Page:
If your new job has you working with a sigma blade mixer, there are steps you'll need to take to avoid on-the-job injuries. One of the most important steps you can take involves your operating manual. Before you begin using your mixer, be sure to thoroughly read – and understand – your operating manual. The information contained in there will help keep you – and your co-workers – safe. In addition to the information you'll learn in your operating manual, here are four steps that will help you avoid workplace injuries.
Wear Proper Clothing
Blade mixers contain movable components that can cause serious injuries, especially if your clothing gets caught in the tank. To avoid injuries, it's important that you always wear the proper clothing. First, never wear loose-fitting clothing, including shirts or pants. Second, avoid wearing jewelry that could get caught in the blades. Third, wear steel-toed boots to prevent crushing injuries to your feet. Finally, be sure to always wear protective goggles to prevent flying debris from injuring your eyes.
Secure the Mixer
During operation, your mixer will experience considerable vibration. Not only that, but the drum can become unstable when the load is off-balance. To prevent tipping accidents, always be sure that your mixer is securely attached to the floor before you switch it on. If your mixer has lockable wheels, make sure the locks are engaged. Ensuring that your mixer is secure, will prevent injuries to you – and others.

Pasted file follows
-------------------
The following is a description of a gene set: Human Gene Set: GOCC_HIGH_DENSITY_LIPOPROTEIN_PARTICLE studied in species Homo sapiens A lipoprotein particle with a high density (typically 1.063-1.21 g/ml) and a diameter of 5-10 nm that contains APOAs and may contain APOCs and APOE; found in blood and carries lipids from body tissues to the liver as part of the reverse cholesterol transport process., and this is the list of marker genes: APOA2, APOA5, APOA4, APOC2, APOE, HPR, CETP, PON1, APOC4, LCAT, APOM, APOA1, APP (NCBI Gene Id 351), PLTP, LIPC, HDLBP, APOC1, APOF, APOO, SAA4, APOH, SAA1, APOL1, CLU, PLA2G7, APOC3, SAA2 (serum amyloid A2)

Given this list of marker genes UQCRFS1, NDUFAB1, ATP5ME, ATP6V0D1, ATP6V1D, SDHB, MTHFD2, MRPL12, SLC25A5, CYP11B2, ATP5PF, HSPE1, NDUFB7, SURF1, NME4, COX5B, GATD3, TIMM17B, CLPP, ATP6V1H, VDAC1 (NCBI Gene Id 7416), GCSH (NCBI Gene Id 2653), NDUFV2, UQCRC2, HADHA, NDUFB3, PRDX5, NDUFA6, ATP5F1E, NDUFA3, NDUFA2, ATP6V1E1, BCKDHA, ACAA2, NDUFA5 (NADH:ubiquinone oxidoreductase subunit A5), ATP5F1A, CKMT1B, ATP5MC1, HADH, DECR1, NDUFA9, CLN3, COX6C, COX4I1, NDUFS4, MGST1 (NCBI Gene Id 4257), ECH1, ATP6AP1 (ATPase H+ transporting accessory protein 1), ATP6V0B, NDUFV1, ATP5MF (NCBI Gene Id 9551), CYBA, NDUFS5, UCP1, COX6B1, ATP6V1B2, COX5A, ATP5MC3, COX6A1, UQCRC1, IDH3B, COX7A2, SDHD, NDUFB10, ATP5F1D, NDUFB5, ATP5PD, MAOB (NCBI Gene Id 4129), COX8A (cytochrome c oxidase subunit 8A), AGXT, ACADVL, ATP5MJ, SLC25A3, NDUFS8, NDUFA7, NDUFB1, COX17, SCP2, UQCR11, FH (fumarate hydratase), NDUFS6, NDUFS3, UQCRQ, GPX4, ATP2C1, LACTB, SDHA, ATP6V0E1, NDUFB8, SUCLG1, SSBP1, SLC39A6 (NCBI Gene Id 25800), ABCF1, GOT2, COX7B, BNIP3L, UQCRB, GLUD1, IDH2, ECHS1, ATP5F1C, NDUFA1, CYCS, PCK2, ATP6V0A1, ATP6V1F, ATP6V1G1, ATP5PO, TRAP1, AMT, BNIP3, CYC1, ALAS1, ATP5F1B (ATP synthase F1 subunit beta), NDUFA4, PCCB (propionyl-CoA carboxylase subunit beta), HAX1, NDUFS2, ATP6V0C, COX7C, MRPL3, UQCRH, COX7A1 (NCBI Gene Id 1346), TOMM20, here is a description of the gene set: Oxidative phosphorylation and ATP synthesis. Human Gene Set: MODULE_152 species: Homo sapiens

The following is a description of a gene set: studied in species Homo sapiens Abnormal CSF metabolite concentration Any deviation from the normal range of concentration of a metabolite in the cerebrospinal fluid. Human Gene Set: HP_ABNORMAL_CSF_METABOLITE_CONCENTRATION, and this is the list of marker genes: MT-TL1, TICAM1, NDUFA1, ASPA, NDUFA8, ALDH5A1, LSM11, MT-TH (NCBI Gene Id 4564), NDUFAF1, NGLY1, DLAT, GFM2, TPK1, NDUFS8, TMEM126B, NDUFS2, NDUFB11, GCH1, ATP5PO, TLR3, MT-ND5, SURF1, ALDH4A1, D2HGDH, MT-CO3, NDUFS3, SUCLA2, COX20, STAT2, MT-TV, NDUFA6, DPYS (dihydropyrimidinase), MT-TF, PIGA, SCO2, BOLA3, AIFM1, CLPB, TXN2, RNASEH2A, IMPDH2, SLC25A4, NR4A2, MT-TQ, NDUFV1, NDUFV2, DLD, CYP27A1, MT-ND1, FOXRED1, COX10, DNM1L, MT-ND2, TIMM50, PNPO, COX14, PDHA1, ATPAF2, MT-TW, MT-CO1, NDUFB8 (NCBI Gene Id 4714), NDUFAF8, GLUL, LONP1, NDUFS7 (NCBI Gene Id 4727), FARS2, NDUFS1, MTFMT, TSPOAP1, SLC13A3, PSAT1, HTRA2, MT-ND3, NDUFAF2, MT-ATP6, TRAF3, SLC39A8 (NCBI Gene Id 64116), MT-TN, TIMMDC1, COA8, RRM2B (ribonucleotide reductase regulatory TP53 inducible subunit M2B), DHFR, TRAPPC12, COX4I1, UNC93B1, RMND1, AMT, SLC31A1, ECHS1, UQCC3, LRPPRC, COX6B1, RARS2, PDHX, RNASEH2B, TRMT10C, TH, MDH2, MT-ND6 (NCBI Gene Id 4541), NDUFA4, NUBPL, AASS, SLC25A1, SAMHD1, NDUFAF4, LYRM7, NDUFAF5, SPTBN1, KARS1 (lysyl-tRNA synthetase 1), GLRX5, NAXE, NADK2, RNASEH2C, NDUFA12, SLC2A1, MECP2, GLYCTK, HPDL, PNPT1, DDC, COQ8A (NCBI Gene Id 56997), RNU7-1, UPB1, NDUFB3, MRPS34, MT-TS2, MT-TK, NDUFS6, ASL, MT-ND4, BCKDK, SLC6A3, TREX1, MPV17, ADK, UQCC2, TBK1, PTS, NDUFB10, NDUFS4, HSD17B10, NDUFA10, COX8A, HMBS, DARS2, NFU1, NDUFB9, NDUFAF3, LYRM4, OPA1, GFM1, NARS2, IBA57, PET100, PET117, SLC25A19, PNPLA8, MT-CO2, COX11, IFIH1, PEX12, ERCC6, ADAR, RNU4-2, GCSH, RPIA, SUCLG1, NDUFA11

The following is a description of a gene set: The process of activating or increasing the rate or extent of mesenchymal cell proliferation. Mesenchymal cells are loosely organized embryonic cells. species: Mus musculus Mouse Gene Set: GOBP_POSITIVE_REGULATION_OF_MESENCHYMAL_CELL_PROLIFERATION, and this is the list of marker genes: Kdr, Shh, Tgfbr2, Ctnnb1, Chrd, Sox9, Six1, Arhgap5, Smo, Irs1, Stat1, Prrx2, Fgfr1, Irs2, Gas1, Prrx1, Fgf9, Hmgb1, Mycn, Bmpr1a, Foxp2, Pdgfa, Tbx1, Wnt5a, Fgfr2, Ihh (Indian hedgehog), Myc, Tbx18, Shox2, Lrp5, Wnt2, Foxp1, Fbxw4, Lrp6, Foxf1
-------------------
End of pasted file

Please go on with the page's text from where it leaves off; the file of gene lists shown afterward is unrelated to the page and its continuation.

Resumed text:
Prevent Electrical Hazards
If you're going to be operating your mixer outside, or around other water sources, always make sure that your electrical cords and connections are kept dry. One way to do that is to inspect the protective coating on your electrical cords. If you see bare wires or other issues that would cause electrical emergencies if they were exposed to water, leave the mixer in the "off" position and notify your supervisors immediately. Do not operate your mixer until the wiring can be repaired.
Listen for Unusual Sounds
If your mixer is operating properly, you should only hear the usual sounds coming from the drum. However, if your mixer begins making unusual sounds, such as grinding or squealing, you should notify someone as soon as possible. Those unusual sounds could be signaling serious problems such as loose bolts, or damaged belts. If you suspect this type of problem, you should have your mixer inspected as soon as possible.
If you'll be working with an industrial mixer, use the tips provided here to keep you – and your co-workers – safe.